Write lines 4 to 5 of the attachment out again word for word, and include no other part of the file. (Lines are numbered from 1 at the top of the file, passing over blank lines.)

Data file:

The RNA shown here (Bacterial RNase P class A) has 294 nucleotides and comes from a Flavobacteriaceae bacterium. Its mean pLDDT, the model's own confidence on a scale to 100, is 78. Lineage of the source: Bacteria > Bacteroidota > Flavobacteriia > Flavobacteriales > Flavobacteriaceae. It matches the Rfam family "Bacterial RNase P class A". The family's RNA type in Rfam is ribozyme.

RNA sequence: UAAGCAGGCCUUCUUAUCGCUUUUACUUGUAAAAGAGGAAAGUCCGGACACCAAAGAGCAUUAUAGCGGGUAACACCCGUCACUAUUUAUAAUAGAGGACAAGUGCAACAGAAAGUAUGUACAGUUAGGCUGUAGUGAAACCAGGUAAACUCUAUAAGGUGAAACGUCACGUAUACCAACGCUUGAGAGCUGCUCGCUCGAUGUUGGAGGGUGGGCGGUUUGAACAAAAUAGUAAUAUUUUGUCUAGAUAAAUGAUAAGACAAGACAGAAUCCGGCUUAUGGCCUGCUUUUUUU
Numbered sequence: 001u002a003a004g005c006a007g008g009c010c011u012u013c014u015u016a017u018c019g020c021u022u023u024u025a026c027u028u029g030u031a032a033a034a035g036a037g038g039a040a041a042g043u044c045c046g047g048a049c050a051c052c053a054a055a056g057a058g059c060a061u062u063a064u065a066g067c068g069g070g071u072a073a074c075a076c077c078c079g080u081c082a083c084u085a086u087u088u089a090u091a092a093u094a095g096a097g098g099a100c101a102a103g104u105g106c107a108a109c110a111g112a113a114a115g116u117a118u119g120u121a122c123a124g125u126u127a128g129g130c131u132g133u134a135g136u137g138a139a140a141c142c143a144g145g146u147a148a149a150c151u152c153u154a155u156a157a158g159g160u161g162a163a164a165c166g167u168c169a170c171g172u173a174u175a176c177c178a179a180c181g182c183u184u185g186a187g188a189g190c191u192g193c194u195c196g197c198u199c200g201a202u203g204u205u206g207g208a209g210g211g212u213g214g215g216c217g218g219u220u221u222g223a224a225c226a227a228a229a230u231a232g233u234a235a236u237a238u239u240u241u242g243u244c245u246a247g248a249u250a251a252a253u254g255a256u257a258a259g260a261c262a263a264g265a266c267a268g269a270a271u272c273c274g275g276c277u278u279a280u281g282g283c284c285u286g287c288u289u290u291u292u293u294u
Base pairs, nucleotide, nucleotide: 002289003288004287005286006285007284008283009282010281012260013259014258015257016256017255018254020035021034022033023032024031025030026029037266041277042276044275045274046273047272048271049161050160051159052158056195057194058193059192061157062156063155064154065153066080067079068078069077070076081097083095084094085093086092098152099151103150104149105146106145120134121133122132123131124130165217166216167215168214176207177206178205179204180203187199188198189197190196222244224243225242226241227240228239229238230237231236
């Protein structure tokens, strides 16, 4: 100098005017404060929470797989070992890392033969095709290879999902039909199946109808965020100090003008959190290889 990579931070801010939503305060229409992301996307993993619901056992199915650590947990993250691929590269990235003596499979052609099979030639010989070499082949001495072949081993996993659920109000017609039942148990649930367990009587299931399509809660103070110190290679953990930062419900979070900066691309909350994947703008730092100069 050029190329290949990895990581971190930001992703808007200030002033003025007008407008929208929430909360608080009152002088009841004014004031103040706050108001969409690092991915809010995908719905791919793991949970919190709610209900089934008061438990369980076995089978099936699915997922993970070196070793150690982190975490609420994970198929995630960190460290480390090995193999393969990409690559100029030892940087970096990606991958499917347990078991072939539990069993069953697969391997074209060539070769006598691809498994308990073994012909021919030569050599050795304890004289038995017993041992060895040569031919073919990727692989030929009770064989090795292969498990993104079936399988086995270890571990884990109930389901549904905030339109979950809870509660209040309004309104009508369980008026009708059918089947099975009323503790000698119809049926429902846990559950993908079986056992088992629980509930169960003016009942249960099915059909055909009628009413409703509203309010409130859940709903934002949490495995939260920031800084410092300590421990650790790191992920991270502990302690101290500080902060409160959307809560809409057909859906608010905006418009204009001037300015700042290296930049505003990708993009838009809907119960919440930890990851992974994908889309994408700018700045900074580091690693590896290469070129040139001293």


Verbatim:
Base pairs, nucleotide, nucleotide: 002289003288004287005286006285007284008283009282010281012260013259014258015257016256017255018254020035021034022033023032024031025030026029037266041277042276044275045274046273047272048271049161050160051159052158056195057194058193059192061157062156063155064154065153066080067079068078069077070076081097083095084094085093086092098152099151103150104149105146106145120134121133122132123131124130165217166216167215168214176207177206178205179204180203187199188198189197190196222244224243225242226241227240228239229238230237231236
């Protein structure tokens, strides 16, 4: 100098005017404060929470797989070992890392033969095709290879999902039909199946109808965020100090003008959190290889 990579931070801010939503305060229409992301996307993993619901056992199915650590947990993250691929590269990235003596499979052609099979030639010989070499082949001495072949081993996993659920109000017609039942148990649930367990009587299931399509809660103070110190290679953990930062419900979070900066691309909350994947703008730092100069 050029190329290949990895990581971190930001992703808007200030002033003025007008407008929208929430909360608080009152002088009841004014004031103040706050108001969409690092991915809010995908719905791919793991949970919190709610209900089934008061438990369980076995089978099936699915997922993970070196070793150690982190975490609420994970198929995630960190460290480390090995193999393969990409690559100029030892940087970096990606991958499917347990078991072939539990069993069953697969391997074209060539070769006598691809498994308990073994012909021919030569050599050795304890004289038995017993041992060895040569031919073919990727692989030929009770064989090795292969498990993104079936399988086995270890571990884990109930389901549904905030339109979950809870509660209040309004309104009508369980008026009708059918089947099975009323503790000698119809049926429902846990559950993908079986056992088992629980509930169960003016009942249960099915059909055909009628009413409703509203309010409130859940709903934002949490495995939260920031800084410092300590421990650790790191992920991270502990302690101290500080902060409160959307809560809409057909859906608010905006418009204009001037300015700042290296930049505003990708993009838009809907119960919440930890990851992974994908889309994408700018700045900074580091690693590896290469070129040139001293």